Facebook has a big plan for your home—an intrusive video chat box
Facebook is reportedly working on a video chat device for your homes. According to Cheddar and also reported on NASDAQ, the new device called Portal, is a video-chat box that will sit in your home and scan and recognize the face of anyone who passes by. The device will also be used to call and chat with other Facebook users and stream content from services like Netflix and Spotify.
The device will also put Facebook in direct competition with Amazon’s hugely popular line of Echo voice-controlled devices, Cheddar has learned. “The device is designed to work in the home and represents Facebook’s first serious foray into selling consumer hardware, people familiar with the matter said. Rather than position the device as a smart assistant akin to Amazon’s Echo speakers, Facebook intends to pitch Portal as a way for families and friends to stay connected through video chatting and other social features,” said Cheddar’s Alex Heath. The device will be similar in design to the Echo Show that Amazon introduced last year, and the array of smart displays Google announced last night, including the Lenovo Smart Display. Which means a speaker, display, and camera that you interact with via your voice.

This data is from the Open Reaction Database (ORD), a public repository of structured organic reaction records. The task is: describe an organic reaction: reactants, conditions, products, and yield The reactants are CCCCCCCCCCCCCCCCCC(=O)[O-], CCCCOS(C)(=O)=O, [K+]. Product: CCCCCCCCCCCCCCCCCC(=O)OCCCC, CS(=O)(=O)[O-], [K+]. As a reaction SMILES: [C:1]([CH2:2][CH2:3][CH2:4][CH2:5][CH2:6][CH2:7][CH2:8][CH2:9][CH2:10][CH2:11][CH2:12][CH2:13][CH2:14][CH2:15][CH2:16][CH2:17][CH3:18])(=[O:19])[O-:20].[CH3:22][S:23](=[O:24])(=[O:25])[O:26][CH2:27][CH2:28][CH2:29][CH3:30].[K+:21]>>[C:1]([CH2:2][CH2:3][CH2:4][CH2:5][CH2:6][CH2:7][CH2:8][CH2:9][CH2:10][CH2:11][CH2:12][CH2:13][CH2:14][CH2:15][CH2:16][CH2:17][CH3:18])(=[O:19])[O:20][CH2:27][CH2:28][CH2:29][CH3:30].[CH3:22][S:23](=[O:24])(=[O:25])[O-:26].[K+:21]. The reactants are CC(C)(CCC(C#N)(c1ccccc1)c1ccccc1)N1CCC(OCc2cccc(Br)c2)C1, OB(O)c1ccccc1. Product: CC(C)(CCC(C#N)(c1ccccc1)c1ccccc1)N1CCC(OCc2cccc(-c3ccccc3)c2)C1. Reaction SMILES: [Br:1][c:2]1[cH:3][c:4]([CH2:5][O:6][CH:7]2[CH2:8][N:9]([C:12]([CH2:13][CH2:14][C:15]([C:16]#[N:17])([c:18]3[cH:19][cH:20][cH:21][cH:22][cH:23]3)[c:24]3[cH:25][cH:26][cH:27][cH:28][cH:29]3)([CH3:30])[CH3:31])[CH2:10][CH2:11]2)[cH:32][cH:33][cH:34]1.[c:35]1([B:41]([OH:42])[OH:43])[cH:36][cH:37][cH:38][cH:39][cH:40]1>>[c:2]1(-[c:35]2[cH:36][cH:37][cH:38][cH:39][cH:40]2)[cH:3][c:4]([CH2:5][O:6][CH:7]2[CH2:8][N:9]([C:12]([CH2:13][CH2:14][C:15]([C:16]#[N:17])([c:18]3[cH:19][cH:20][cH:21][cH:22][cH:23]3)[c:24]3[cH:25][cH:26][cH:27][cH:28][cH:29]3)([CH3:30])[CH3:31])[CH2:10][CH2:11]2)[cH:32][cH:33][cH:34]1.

Last summer, Facebook appointed Veteran Facebook ad exec Andrew Bosworth to lead all of the company’s hardware efforts, including its separate Oculus virtual reality business. “With Building 8, Facebook hopes to eventually sell a suite of consumer products that can compete with offerings from the likes of Amazon, Google, and Apple. Facebook employees have internally referred to the video chat device with the codename “Aloha” but recently settled on the name Portal — an indication that product development has progressed even as there’s been turnover in Building 8’s upper ranks,” Alex said.
According to the report, Facebook plans to sell Portal at $499. Cheddar also learned that Facebook CEO Mark Zuckerberg is not motivated by profit and therefore does not care if the device generates profit but rather wants it to change user behavior and encourage phone-like usage among owners.
The popular gadget site, Gizmodo, reached out to Facebook. Facebook told Gizmodo in a statement, “We are not commenting on this speculative story.”